In a Belgian context, it is important to distinguish between homework and telework and to determine which type of employment contract is needed. We will not address occasional telework, as the scenario of the ‘blended assignment’ implies regular telework.
Structural telework (in comparison with homework) is a form of organizing and performing work using information technology where work, which could also be performed at the employer’s office, is performed outside of that office on a regular basis. Structural teleworkers fall under the rules of Collective Bargaining Agreement (CBA) 85 and are not subject to the rules for homeworkers. (However, if an employer has no premises in Belgium at which the employee could perform the work, the employee can still be considered a homeworker and the specific regulations of the Act of July 3, 1978 on homework apply.)
Both structural telework and homework require a formal, written agreement which must mention the specific elements determined by law.
In our ‘blended assignment’ scenario, for the work performed abroad in the context of short-term international assignments – postings or even business trips – certain rules of national employment law in the host country need to be respected as minimum standards if more protective of the rights of the employee than of the law chosen or of habitual employment, i.e. in most cases the law of the home country. We refer to the mandatory and overriding mandatory rules of the host country (in that respect the EU Posting Directive and its implementation in the host state will be instrumental).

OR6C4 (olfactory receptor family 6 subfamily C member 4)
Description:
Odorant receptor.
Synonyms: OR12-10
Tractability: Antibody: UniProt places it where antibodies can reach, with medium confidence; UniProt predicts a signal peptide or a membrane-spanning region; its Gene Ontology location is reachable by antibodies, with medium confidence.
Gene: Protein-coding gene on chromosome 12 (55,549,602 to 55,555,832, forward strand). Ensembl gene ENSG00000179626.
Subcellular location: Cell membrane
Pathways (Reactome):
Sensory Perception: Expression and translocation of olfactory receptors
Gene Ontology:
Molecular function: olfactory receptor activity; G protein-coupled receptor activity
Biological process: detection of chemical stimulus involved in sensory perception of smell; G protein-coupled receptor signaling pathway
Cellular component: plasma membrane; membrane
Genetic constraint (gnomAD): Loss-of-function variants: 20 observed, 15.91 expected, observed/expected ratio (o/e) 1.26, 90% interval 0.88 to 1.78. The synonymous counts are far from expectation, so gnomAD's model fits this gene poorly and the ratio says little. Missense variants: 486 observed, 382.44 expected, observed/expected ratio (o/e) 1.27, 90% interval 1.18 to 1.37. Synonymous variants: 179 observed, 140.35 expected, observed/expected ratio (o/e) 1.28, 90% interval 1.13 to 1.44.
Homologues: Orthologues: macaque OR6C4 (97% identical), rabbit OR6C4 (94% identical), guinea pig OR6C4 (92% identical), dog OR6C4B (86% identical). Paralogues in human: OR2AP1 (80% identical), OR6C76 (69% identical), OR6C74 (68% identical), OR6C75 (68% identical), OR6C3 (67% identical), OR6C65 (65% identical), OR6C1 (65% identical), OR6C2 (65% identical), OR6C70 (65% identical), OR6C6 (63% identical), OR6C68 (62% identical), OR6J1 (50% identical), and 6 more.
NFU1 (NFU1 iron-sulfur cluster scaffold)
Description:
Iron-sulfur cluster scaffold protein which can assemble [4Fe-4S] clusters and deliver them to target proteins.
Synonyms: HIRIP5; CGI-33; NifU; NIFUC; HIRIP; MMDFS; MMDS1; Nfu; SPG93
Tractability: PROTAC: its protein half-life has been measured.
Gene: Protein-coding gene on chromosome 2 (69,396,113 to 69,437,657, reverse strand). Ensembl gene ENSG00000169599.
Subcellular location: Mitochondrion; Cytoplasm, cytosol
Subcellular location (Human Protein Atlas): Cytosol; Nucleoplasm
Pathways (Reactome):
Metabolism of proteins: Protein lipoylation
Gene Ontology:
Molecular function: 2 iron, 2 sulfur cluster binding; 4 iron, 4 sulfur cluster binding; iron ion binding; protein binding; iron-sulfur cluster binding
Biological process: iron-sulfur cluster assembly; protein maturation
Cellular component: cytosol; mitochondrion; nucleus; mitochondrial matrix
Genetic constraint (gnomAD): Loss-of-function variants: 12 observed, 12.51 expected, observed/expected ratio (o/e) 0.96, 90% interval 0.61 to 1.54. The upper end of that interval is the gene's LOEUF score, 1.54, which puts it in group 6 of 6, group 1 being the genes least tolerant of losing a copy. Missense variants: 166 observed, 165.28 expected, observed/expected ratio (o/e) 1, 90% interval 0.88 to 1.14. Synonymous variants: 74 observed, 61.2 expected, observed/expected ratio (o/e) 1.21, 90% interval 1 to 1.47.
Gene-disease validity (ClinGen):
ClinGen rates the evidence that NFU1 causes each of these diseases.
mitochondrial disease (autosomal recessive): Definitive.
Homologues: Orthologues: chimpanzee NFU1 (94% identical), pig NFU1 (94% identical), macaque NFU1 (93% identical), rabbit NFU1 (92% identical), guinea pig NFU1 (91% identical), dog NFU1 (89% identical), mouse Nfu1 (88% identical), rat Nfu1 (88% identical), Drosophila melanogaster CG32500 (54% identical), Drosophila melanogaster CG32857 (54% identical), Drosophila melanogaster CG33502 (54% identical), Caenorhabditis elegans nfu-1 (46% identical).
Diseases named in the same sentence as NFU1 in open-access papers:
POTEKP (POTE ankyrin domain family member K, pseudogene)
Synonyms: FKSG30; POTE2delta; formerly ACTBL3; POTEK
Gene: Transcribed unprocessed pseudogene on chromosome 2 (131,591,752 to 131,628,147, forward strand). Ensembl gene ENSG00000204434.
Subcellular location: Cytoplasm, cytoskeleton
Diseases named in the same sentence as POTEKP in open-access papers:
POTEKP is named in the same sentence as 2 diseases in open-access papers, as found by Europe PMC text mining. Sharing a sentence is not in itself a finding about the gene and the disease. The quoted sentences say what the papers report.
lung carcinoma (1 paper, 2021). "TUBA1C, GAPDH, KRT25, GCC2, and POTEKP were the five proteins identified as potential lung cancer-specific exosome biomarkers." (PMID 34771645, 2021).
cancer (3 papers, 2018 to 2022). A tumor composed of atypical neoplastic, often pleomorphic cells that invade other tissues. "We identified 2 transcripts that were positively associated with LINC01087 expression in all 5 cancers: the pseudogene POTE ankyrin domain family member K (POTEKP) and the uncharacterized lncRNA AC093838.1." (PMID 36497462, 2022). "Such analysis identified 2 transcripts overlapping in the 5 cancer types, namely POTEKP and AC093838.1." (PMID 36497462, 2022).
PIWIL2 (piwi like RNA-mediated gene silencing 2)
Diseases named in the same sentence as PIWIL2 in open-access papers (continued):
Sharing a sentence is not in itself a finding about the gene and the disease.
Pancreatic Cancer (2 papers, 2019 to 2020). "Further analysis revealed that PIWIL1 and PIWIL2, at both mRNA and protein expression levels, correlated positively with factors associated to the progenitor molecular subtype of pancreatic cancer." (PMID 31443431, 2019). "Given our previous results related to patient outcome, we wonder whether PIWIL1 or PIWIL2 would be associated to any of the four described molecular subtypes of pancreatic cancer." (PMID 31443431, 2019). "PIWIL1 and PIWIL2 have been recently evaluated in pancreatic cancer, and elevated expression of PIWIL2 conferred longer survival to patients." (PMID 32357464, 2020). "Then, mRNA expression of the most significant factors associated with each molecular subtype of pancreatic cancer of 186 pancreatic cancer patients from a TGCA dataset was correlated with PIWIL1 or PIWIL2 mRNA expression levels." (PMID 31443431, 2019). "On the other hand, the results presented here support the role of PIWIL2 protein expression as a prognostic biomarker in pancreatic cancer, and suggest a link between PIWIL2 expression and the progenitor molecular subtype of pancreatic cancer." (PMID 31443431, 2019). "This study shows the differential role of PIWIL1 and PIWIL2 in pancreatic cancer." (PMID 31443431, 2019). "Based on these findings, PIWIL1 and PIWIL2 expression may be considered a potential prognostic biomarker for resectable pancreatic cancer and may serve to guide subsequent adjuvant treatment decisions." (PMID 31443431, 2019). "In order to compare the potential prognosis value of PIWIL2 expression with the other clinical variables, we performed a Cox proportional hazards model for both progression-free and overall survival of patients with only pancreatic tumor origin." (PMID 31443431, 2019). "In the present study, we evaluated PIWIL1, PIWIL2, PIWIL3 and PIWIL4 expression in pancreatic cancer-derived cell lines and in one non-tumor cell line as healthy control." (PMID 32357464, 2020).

In a reversed situation, where the employees' home and habitual place of employment is outside of Belgium and the employee is performing short-term assignments in Belgium, certain rules of Belgian law can become applicable in respect of home/teleworking.
Indeed, an employer who temporarily employs a person in Belgium is obliged, for the work performed on the Belgian territory, to comply with the work and salary conditions imposed by:
- provisions that are criminally sanctioned; and
- collective labor agreements that have been declared to be generally binding by Royal Decree, with the exception of rules imposing supplementary pension schemes.
These rules include: working time, minimum wages, public holidays, minimum duration of paid vacation, well-being at work (also for telework), protection of pregnant employees, non-discrimination, rules on temporary work and the lending of employees. Also included are the rules on structural telework of Collective Bargaining Agreement 85, which have been declared generally binding (or the mandatory rules of the Act of July 3, 1978 in case of homeworking).
It will be important that the contract for a ‘blended assignment’ provides, on the one hand, a clause whereby the employee may be asked to travel (the place of employment being an essential element) and, on the other hand, complies with possible home/teleworking mandatory legislation of the country where the home/telework is being performed.
COVID-19 teleworking rules
In the current context, we cannot miss out on the recent rules that were adopted for COVID-19 telework.
Indeed, as a temporary sanitary measure in the context of the COVID-19 pandemic, a Ministerial Decree still provides an obligation to work from home. This applies to all companies and staff members in Belgium, unless impossible due to the nature of the function or for business continuity reasons. This is the case until May 31, 2021. Only certain essential sectors and businesses are excluded.